Michael Hlinka: Let's take the proper action on white collar crime
- January 12, 2009 2:30 PM |
- By Michael Hlinka
Money Talks is a daily business column from CBC radio.
By Michael Hlinka, CBC business columnist.
If I have one bone to pick with our criminal justice system, it’s the way it deals with white-collar crime in general, and securities violations in particular.
We have no difficulty – it seems – in throwing the book at teenaged kids from housing projects who steal with the tools available to them, guns and knives. At the same time, when corporate executives commit fraud, criminal charges are almost never brought in Canada. And if they are, convictions are exceedingly rare – you can pretty much count them on the fingers of both hands. Then if a transgressor is actually sent to jail, you can be sure that it’ll be a minimum-security facility that resembles camp for balding, pot-bellied involuntary vacationers.
So you’d think that the announcement this past Friday from the Ontario Securities Commission would make me happy. It just announced the largest fine in Canadian corporate history: $5 million against Biovail Corp. And the company must also pick up $1.5 million in Commission expenses. (If the name Biovail sounds familiar, it might be because of its founder, Eugene Melnyk. In addition to starting this country’s largest publicly traded pharmaceutical company, he owns the Ottawa Senators.)
Biovail is being fined for misleading investors. The company admitted that it provided something less than full, true, and plain disclosure in regulatory filings made from 2001 to 2003.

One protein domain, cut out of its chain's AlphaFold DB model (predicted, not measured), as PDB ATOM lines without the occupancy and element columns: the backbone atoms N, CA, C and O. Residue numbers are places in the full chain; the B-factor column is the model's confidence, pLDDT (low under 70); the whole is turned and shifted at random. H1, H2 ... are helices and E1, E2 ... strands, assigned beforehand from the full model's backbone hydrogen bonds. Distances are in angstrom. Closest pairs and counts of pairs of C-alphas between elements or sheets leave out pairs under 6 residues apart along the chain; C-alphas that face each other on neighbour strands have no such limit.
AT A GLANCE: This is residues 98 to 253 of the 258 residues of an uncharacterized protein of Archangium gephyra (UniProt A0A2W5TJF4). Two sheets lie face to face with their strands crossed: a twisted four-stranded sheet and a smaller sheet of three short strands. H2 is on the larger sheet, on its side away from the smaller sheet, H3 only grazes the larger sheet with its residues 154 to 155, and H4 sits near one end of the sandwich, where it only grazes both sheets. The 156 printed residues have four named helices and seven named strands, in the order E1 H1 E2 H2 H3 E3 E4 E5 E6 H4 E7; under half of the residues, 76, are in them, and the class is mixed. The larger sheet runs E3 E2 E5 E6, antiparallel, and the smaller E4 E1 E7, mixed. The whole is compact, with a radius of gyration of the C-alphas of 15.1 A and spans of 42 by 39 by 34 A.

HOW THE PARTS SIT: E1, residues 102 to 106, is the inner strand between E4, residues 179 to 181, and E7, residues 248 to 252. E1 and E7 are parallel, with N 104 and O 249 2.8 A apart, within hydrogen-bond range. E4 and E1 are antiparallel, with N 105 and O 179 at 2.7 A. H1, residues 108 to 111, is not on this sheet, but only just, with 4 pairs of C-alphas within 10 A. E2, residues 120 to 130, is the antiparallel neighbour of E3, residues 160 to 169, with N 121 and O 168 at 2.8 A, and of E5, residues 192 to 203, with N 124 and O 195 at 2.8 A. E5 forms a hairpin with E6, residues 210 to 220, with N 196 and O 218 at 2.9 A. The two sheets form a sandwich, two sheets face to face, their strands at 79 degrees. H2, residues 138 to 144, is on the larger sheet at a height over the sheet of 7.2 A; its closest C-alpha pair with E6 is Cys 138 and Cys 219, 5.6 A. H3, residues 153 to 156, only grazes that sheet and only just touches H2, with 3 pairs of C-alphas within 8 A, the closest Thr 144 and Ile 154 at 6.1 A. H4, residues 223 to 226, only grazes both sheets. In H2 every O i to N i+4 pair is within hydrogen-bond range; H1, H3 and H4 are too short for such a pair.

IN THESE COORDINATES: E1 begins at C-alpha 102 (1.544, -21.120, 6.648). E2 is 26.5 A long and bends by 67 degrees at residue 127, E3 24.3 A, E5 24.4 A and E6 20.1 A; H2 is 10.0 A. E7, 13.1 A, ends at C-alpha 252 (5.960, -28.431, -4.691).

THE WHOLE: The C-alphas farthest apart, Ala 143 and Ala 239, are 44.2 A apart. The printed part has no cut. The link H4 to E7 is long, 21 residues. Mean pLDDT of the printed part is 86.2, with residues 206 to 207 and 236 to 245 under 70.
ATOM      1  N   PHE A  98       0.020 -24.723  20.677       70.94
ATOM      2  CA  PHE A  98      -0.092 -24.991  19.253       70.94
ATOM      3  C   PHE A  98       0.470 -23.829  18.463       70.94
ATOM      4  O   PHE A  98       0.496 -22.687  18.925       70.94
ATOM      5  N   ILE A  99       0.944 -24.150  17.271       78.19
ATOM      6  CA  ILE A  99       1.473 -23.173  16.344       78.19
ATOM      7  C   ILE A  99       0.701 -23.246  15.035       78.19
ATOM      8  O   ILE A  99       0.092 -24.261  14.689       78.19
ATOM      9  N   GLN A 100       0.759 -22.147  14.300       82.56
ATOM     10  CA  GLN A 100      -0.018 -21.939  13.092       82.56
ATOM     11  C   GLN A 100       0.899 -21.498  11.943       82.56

However, I’m anything but satisfied with the penalty and here’s the reason why.
Biovail’s transgressions occurred anywhere from six to eight years ago. Yet who has to pay the fine? Not the shareholders at the time who presumably benefited. No, it’s the folks who own the company now.
It’s the equivalent of being docked pay for the misdeeds of the person who previously did your job… it’s ridiculous, but unfortunately the options that the securities regulators have are limited.
Now, it’s true that Mr. Melnyk and three other former Biovail executives will have their own hearings on Feb. 2, so perhaps a more perfect form of justice will be achieved – but that won’t help Biovail’s current shareholders.
I don’t want to presume Mr. Melnyk’s guilt or innocence – or anyone else’s for that matter. What I’m talking about here is a general principle … and it goes something like this. If there are violations of securities laws, the focus should not be on prosecuting the company. Rather, the focus should be on going after the individuals responsible within the company, making them personally liable for damages suffered by investors, and deterring future crimes with long and harsh prison sentences.
Canada has been seen as a laggard when it comes to prosecuting white collar crime. If we started going after the executives responsible rather than the companies they work for, Canada would become a leader overnight in the fight against corporate fraud.
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